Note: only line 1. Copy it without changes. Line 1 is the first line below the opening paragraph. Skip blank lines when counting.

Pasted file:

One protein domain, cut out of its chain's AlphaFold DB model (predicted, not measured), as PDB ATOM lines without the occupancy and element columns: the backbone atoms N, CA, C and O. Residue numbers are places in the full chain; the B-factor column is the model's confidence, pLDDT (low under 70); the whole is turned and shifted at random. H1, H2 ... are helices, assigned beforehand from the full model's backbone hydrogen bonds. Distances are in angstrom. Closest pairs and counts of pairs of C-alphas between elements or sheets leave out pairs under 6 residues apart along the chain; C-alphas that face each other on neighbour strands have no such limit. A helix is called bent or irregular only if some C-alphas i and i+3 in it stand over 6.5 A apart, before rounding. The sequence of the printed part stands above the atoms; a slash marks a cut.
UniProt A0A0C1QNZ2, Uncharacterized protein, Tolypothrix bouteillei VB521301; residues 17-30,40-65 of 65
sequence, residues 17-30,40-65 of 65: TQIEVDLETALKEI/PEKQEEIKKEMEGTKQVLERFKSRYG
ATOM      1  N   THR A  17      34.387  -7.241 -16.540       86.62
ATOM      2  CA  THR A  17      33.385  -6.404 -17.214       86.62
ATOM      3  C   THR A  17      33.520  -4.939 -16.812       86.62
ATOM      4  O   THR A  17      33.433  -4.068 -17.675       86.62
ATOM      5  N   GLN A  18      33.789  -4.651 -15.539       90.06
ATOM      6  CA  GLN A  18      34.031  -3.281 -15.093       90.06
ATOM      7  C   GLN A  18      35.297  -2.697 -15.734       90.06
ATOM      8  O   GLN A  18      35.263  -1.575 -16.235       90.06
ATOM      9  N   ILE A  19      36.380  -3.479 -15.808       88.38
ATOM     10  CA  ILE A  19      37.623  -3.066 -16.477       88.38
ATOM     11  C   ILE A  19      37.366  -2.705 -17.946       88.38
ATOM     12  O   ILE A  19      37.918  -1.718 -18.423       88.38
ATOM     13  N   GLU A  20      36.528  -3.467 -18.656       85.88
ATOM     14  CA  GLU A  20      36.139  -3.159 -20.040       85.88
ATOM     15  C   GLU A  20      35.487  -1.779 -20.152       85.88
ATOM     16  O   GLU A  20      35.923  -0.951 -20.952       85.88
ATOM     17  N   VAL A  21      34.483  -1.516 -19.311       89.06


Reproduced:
UniProt A0A0C1QNZ2, Uncharacterized protein, Tolypothrix bouteillei VB521301; residues 17-30,40-65 of 65